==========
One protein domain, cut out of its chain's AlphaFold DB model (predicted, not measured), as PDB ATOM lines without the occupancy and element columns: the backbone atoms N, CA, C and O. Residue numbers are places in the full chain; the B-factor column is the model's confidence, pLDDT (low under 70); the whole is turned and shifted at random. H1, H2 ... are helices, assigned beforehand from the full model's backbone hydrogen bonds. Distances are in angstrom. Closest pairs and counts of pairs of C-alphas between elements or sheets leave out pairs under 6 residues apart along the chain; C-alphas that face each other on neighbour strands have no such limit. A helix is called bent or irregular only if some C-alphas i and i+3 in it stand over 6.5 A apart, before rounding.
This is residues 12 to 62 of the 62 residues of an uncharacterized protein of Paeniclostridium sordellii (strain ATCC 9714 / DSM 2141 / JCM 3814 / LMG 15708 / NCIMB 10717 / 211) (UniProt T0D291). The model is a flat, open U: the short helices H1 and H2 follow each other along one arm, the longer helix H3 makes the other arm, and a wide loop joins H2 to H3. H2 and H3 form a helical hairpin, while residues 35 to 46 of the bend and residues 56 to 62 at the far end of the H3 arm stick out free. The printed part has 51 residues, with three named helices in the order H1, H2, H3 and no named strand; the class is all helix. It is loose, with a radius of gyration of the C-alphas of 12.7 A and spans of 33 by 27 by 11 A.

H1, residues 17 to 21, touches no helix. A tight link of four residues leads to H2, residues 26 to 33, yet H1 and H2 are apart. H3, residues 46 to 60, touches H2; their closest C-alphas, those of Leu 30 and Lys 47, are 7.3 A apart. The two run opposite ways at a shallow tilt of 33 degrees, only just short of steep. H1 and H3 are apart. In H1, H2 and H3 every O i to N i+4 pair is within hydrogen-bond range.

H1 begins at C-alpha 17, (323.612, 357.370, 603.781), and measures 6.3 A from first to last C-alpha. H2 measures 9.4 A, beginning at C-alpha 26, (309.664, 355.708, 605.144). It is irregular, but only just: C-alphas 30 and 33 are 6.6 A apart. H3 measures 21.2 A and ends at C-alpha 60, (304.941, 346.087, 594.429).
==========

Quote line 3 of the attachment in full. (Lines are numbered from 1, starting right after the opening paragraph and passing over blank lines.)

H1 begins at C-alpha 17, (323.612, 357.370, 603.781), and measures 6.3 A from first to last C-alpha. H2 measures 9.4 A, beginning at C-alpha 26, (309.664, 355.708, 605.144). It is irregular, but only just: C-alphas 30 and 33 are 6.6 A apart. H3 measures 21.2 A and ends at C-alpha 60, (304.941, 346.087, 594.429).